The Chennai Mathematical Institute, spread across five acres in Siruseri, proposes to implement a grey water recycling system in its premises.
The project, in its first phase, would be designed to treat about 2,000 litres of used water. Grey water refers to waste water produced after cleaning, washing and bathing. The treated water could be used for gardening or ground water recharge.
Grey water is easier to treat than black water or water from toilets. This is because black water is loaded with pathogens that are difficult to get rid of through a simple treatment system. Sultan Ahmed Ismail, Managing Director of Ecoscience Research Foundation,
who designed the project for the Chennai Mathematical Institute, said that root zone treatment would be used to treat the grey water.
The principle behind the system is quite simple. Grey water is allowed to flow through a horizontal filter that is three metres long, two metres wide and 30 centrimetres deep. The water is passed through a filter of pebbles and gravel. The water also passes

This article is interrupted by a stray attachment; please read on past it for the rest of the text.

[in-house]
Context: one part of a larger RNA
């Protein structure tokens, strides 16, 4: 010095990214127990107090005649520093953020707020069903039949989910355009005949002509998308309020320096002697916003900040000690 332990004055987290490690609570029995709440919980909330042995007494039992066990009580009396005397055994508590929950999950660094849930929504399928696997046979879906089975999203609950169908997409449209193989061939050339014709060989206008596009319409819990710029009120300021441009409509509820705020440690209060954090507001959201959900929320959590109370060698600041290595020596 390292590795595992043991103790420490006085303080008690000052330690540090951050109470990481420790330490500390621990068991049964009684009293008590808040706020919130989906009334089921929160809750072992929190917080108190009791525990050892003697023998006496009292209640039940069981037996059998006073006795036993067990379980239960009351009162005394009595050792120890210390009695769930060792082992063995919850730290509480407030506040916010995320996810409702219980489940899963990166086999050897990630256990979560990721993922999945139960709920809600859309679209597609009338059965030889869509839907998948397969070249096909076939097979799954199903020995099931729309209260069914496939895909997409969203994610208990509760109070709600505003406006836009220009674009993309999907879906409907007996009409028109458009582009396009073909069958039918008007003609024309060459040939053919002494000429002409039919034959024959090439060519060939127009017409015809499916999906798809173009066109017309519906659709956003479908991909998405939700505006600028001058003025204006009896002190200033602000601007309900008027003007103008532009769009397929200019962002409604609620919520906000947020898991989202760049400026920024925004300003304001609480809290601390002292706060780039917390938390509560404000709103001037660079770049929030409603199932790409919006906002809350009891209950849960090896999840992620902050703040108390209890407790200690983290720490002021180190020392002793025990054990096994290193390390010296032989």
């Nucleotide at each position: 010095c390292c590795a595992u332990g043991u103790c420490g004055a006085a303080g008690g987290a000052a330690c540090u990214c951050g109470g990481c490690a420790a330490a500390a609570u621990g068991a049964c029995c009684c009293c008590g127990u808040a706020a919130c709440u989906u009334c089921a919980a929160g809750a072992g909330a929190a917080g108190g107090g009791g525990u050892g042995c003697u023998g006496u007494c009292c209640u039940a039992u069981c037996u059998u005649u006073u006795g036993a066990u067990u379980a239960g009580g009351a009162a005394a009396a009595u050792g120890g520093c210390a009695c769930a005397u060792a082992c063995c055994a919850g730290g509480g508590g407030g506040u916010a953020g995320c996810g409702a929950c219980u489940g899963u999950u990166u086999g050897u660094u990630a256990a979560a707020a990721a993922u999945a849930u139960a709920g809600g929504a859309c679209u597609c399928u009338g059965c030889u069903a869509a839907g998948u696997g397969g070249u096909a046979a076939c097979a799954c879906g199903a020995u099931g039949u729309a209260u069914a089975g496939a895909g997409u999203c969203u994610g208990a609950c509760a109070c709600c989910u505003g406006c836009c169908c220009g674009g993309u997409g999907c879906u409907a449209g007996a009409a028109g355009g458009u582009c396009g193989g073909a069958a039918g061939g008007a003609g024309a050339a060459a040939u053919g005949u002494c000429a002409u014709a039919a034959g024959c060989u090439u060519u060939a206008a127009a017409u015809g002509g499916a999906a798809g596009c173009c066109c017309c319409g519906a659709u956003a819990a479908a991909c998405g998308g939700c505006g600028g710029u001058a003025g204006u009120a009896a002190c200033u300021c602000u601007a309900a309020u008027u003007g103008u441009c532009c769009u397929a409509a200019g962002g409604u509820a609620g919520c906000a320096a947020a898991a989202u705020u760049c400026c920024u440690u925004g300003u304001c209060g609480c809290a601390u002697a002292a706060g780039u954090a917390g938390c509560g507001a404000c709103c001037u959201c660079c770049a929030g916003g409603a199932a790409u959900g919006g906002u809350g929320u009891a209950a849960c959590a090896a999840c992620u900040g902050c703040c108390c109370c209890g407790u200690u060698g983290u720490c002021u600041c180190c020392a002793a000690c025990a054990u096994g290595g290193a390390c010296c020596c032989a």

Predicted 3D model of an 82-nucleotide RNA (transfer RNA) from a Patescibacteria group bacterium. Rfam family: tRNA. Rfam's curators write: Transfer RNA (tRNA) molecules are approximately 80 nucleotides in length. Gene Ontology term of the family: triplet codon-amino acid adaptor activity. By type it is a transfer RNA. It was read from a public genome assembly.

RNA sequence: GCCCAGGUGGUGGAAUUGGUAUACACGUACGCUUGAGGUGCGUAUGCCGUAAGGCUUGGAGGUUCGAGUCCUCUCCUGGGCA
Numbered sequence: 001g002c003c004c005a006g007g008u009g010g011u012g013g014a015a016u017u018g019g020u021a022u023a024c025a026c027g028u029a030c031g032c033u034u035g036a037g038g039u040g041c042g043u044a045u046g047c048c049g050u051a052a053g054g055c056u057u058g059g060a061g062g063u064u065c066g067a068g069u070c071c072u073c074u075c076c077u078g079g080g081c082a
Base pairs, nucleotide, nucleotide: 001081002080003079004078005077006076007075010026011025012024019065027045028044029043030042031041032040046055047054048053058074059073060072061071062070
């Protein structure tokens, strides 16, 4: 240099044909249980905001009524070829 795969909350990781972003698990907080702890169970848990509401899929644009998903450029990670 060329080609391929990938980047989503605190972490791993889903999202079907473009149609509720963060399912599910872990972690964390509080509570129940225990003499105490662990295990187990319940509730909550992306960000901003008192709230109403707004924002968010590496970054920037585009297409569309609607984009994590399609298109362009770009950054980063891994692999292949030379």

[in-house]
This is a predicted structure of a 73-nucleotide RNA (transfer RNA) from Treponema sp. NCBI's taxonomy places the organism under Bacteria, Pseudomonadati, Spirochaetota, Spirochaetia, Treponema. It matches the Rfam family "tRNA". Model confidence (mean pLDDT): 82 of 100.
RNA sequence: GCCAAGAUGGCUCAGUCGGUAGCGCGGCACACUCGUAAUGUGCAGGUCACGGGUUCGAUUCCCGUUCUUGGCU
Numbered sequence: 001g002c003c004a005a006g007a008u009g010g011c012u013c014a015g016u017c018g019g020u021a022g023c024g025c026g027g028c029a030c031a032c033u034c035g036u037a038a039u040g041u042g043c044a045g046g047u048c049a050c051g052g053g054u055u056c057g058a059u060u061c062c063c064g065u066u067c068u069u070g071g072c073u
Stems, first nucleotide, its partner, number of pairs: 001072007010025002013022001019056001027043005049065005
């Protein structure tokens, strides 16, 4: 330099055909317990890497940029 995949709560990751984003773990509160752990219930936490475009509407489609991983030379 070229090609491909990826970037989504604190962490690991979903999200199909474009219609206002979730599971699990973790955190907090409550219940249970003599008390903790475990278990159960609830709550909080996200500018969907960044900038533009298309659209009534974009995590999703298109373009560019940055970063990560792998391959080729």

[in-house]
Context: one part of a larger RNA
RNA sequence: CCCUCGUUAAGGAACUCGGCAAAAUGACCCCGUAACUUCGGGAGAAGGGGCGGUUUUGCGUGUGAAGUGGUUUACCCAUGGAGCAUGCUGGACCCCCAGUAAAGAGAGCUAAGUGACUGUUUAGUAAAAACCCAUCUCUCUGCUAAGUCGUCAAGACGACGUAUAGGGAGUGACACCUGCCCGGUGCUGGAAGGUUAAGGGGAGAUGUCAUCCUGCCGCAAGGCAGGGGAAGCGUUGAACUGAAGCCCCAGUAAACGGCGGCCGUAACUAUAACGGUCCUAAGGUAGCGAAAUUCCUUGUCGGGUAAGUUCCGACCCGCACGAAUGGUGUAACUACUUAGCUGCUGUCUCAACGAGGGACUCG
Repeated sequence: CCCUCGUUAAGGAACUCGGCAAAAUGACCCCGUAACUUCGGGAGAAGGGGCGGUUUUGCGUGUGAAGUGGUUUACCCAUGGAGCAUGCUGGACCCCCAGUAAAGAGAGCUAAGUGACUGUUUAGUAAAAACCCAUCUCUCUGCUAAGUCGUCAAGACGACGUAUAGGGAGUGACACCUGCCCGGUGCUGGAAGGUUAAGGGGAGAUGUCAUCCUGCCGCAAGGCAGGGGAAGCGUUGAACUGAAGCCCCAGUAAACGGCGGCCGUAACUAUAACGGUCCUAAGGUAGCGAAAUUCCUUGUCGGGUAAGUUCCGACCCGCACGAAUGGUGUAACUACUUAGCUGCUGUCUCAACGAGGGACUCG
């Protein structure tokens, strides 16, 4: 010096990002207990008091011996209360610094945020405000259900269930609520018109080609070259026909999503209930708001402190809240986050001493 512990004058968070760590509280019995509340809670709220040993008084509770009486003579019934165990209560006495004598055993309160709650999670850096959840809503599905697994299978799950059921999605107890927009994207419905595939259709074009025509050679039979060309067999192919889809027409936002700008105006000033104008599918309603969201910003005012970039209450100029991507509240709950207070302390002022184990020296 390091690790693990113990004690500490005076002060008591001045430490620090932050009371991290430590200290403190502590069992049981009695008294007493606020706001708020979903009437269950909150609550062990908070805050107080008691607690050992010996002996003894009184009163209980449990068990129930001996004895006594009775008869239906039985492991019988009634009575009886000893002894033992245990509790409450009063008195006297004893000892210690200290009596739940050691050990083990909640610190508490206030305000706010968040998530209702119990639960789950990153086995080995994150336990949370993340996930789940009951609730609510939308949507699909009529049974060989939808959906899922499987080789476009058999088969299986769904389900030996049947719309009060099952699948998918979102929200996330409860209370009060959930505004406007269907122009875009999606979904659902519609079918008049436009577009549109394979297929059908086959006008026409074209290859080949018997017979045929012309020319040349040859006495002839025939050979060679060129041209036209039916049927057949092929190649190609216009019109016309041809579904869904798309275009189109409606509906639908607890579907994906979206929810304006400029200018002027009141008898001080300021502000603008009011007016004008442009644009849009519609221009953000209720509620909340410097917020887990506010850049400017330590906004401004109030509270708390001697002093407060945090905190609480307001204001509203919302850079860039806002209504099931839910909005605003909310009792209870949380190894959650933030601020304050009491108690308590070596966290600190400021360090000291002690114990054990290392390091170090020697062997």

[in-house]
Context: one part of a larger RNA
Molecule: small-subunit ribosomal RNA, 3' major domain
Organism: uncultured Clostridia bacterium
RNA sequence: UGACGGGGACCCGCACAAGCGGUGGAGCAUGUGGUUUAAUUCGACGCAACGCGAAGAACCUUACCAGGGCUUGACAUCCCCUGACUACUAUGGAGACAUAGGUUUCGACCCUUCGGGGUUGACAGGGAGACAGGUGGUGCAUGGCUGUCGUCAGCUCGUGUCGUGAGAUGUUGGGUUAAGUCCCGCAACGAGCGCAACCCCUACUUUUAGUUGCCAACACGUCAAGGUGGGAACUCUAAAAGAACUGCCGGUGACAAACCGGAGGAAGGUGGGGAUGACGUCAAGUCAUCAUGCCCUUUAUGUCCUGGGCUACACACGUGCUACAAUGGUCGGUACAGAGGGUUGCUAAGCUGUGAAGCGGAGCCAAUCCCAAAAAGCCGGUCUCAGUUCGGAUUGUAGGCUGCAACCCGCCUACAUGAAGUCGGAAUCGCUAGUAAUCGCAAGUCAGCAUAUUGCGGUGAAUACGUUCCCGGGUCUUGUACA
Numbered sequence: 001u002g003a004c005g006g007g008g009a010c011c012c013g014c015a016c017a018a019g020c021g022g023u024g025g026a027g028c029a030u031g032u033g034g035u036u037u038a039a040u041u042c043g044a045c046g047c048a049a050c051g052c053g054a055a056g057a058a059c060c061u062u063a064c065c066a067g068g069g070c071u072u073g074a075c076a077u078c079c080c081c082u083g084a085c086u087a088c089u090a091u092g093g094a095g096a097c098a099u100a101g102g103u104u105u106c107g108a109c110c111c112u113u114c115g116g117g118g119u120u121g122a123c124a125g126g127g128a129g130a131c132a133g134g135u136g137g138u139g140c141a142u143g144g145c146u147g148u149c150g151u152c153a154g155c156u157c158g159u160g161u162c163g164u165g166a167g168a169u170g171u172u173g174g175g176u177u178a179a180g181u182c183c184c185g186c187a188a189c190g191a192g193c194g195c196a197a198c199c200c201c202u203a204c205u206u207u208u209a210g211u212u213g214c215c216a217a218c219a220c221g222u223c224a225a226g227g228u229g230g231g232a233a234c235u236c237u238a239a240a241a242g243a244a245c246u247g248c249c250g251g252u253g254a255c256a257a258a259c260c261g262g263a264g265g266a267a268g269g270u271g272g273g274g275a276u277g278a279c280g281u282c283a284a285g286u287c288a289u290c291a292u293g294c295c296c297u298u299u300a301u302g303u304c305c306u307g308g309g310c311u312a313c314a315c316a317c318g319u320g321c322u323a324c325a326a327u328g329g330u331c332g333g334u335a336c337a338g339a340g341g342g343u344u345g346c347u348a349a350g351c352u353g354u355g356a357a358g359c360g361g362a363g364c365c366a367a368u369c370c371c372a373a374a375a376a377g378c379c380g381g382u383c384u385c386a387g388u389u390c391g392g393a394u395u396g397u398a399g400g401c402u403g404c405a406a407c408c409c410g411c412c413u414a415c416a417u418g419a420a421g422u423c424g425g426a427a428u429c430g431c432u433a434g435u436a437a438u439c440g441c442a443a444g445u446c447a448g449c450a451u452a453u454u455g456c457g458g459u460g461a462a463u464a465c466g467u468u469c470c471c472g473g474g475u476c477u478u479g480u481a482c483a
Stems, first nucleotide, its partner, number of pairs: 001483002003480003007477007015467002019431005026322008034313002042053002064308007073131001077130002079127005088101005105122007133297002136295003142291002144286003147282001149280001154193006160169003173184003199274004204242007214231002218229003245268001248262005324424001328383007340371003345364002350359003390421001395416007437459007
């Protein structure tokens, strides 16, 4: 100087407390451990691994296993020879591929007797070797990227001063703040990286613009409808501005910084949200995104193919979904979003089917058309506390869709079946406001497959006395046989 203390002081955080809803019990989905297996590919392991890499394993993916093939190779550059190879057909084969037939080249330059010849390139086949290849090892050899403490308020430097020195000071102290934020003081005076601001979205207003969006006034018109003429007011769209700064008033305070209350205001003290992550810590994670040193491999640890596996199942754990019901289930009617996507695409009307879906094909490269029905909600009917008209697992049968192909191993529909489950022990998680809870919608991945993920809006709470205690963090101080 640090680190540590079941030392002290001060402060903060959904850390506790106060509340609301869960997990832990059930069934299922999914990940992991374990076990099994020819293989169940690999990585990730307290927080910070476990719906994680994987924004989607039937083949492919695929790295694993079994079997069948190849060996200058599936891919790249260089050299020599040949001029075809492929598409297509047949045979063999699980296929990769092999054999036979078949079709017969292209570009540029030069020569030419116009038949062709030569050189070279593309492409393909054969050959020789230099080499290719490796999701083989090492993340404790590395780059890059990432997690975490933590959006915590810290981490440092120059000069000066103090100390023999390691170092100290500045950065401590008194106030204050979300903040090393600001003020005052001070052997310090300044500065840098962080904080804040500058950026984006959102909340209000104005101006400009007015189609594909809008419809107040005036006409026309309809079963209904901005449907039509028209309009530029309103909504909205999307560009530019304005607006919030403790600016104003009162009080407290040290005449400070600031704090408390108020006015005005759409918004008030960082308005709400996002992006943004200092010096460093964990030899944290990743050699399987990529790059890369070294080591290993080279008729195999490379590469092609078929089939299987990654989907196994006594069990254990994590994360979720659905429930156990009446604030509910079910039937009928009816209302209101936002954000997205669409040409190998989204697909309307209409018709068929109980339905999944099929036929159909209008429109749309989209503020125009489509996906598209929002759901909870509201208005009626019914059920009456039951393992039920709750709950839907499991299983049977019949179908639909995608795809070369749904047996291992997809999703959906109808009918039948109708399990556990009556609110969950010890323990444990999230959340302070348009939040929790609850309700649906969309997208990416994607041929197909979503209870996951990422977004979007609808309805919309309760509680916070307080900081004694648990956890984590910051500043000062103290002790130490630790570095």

through a reed bed, which is slightly sloped so that the water flows easily.
Root zone treatment The reed bed is crucial to the water treatment. The best plants to use for the reed bed include Canna (kal vaazhai), Banana and Colocasia (a yam). The plants keep the soil partially aerobic by pumping atmospheric oxygen
to the roots, where some micro organisms live. These bacteria help in the break down on any suspended solids in the grey water.
Once the first phase of the project is fully operational, Mr. Ismail also proposes to treat black water through a more elaborate technology. A composting shed for solid waste management is also being planned.
Chennai Mathematical Institute is an autonomous institution for teaching and research in Mathematical Sciences. It is supported by the Department of Atomic Energy.
SOURCE : The Hindu, Monday, May 22, 2006